I like history. This movie displayed a presentation of a major part of the civil rights movement, that was undertaken by Martin Luther King. Jr quite well;Which was the protest march from Selma, Alabama to the capital of Montgomery. It was part of an effort to get President Johnson to make it so they could vote anywhere. At the time, it was next to impossible for blacks to vote in the south. We get a look at the bombing of the church which killed four little girls and of a woman trying to register to vote, played by Oprah Winfrey who's character ends up doing a small but poignant part in the movie.

This movie shows Martin Luther King Jr. as a man who just wants to be a preacher and for black people to have equal rights. President Johnson is shown not as a bad man. He just has his focus on other matters and simply wishes the preacher would get off his case about the voting rights for blacks. These are honest and real portraits of two individuals at the center of the civil rights movement. A couple of other well-known people are featured too. Which are Malcolm X and the Alabama Governor at the time, the racist George C. Wallace. Wallace tries to put a stop to the march through violence and even had a talk with Johnson. Which make Johnson voice I do not want to be put in the same boat as you; more or less as my legacy as well as pushed him toward taking a step closer to make the vote happen for blacks. Malcolm X does the same thing by speaking in Alabama which I believe helped because Johnson preferred King over the militant blacks. Malcolm X was a militant black.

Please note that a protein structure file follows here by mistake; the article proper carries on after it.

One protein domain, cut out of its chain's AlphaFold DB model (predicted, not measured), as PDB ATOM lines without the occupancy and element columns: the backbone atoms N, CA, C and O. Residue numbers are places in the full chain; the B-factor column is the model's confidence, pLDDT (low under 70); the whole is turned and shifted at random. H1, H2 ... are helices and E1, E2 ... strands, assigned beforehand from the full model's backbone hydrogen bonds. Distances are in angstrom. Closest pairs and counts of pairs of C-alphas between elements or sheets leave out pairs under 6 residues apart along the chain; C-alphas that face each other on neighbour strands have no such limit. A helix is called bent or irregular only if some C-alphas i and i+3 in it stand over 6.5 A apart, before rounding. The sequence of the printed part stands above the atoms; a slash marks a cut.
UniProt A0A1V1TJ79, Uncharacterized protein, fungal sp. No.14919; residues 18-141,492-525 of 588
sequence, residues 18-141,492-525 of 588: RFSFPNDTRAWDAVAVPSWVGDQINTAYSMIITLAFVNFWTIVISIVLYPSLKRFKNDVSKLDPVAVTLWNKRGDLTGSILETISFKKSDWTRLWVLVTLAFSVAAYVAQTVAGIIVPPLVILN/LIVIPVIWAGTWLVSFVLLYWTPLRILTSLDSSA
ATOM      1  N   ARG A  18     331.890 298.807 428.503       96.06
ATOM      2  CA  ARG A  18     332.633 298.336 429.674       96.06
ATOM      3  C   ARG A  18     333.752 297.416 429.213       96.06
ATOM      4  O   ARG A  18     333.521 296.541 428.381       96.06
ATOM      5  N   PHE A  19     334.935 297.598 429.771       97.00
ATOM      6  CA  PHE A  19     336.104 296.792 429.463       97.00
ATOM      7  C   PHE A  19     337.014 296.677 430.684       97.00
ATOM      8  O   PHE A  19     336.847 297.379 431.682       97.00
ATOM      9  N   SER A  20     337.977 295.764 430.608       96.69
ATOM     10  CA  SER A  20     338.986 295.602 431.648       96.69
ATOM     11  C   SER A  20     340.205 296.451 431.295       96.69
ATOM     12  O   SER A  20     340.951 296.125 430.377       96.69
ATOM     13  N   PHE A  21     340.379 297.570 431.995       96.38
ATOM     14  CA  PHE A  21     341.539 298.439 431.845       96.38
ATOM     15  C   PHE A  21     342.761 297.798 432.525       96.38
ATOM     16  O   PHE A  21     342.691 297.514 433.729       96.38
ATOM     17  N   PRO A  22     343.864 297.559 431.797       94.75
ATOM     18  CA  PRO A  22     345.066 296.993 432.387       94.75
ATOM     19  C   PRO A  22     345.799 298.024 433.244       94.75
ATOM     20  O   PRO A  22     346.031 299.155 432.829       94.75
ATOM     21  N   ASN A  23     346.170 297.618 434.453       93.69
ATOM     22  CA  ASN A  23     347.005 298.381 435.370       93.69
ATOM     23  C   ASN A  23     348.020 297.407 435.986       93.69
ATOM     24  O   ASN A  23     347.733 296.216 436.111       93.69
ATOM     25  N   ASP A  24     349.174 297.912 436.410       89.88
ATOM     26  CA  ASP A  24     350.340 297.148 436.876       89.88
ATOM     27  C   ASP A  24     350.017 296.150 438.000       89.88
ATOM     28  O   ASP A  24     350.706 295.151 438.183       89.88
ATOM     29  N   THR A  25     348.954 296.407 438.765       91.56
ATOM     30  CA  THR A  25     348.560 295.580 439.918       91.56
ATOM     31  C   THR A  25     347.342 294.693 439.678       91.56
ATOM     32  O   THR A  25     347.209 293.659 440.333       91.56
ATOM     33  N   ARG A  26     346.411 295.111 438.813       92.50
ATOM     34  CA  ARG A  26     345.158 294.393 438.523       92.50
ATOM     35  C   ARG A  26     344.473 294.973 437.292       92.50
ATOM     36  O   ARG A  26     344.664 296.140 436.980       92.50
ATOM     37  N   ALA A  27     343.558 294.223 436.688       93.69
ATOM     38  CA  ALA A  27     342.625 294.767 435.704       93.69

This movie shows me people that I find rather impressive. Oprah Winfrey's small role is one of the people I found impressive. The events up to when the big march actually happens; are shown to us, some of which features Martin Luther King, Jr speaking in church, discussing the whole march thing with his wife while dealing with Johnson's attempts to stop it and dealing with a couple of SNCC individuals. SNCC was a famous organization that tried to do what King did when it came to civil rights. Its stand for Student Nonviolent Coordinating Committee. Getting to what I found impressive about the role Oprah Winfrey played, there is one of those peaceful sit down in front of the County court house ,cops start to beat this young man who's trying to help his blind father. Her character intervenes and she is assaulted. A picture of that happening is seen in the paper by Johnson. The first attempt at the march to the capital has people beaten and chased by people on horses with ropes acting like cowboys. A comparison that is not meant to be seen as humorous. It is just seen that way; sadly. The whole thing is seen on TV by many people. With that occurring, the first time and what she went though already, she shows up at the second attempt; I really like that.

Another thing that occurs with the second attempt is a bunch of clergymen show up to join the second attempt at a march, them showing up, to me shows people who practice what they preach and believe it. They have to go to court in order to do it safety and with success a third time. Oprah Winfrey's character is one of those who testified. Obviously, it does happen. The march accomplishes the goal that Martin Luther King Jr. wanted to happen five months later. Johnson signed a bill of rights for Blacks with the preacher at his side. Dr King toward the end of the movie states more or less, he doesn't mind not seeing the fruits of his labor if others end up doing. His desire was granted by things happening to real-life people featured in the movie. One 84 year old man got to vote, one did become mayor of Atlanta twice, one later was a congressman and although a white female marcher was murdered five hours after the march, a large amount of black voting lead to that county sheriff who did the beatings at the first march attempt and sit down was never the sheriff again. If someone wonders about the historical accurateness about the movie; Then don't because this is historical accurately high quality movie.